Java watchers saw a fair bit of Java-related news late last week. First, as Oracle's legal case with Google over the search engine's possible infringement of Java in Android moved forward, the judge appeared to side with Oracle. Second, open source Java-based content management Jease achieved its 2.0 release.
First, let's look at the legal situation. U.S. District Judge William Alsup made a preliminary ruling on the interpretation of certain patent terms in the case. Looking at five technical terms at issue in the case, Alsup agreed with Oracle's interpretation of four of those terms, and wrote his own for the fifth. The disputed terms appear in three of the seven patents that Oracle claims Google violated.
In one sense, a definition of terms is no more than the setting of ground rules – and since this ruling is preliminary, the judge could always change his mind. On the other hand, patent cases and their resolution often hinge on the court-accepted definitions of specific terms used in the claims. Defining those terms is referred to as “claim construction,” and some observers of the case have noted that whoever is able to get their definitions used in claim construction – in this case, Oracle – wins an edge. According to the Patent Hawk website, “claim construction usually determines two root issues of every patent case: whether the plaintiff has a valid claim, and whether the defendant infringed the patent.”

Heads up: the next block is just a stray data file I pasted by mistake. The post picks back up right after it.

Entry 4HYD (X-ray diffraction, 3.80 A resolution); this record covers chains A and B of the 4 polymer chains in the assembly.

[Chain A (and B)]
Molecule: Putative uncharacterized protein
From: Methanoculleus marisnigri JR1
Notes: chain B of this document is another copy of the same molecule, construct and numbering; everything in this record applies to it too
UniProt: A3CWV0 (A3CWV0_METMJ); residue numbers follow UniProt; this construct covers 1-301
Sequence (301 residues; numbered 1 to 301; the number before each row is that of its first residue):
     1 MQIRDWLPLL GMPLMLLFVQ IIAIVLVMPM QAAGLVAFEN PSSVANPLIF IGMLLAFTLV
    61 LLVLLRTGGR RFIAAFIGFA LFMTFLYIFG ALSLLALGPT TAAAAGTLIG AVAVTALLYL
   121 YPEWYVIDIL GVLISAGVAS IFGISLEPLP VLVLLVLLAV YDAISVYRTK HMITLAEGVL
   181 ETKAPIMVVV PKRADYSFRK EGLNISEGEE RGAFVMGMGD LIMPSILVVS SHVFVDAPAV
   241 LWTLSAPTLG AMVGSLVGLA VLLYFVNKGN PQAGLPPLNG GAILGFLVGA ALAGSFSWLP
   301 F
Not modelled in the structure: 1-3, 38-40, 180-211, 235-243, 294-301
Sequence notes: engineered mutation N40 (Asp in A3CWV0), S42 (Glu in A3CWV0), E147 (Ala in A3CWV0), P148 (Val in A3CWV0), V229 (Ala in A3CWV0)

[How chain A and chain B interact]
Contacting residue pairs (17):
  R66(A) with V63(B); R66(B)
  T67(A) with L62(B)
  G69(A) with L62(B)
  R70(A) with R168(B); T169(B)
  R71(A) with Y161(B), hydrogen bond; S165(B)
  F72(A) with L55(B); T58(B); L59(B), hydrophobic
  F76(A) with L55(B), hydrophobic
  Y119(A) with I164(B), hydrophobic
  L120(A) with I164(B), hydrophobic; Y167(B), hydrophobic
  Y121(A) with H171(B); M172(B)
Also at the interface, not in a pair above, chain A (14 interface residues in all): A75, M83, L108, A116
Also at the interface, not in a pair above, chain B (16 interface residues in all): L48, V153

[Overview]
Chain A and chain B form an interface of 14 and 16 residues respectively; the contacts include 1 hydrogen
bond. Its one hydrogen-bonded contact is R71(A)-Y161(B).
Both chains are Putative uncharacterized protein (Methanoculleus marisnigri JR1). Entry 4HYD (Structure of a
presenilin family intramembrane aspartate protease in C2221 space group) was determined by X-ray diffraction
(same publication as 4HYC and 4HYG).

Oracle filed suit against Google in August of last year, claiming that the search engine's Android mobile operating system infringes certain Java patents and copyrights. Oracle acquired this intellectual property when it purchased Sun Microsystems back in April of 2009. Google previously attempted to get Oracle's copyright infringement claims thrown out, but failed. To some observers, this latest preliminary ruling represents another setback for Google.
In the larger picture of the case as a whole, however, it still appears to be too early to tell how it will play out. Both sides have until Friday of this week (May 6) to critique the judge's decision. We'll see how matters go in November, when the case is expected to finally go to trial.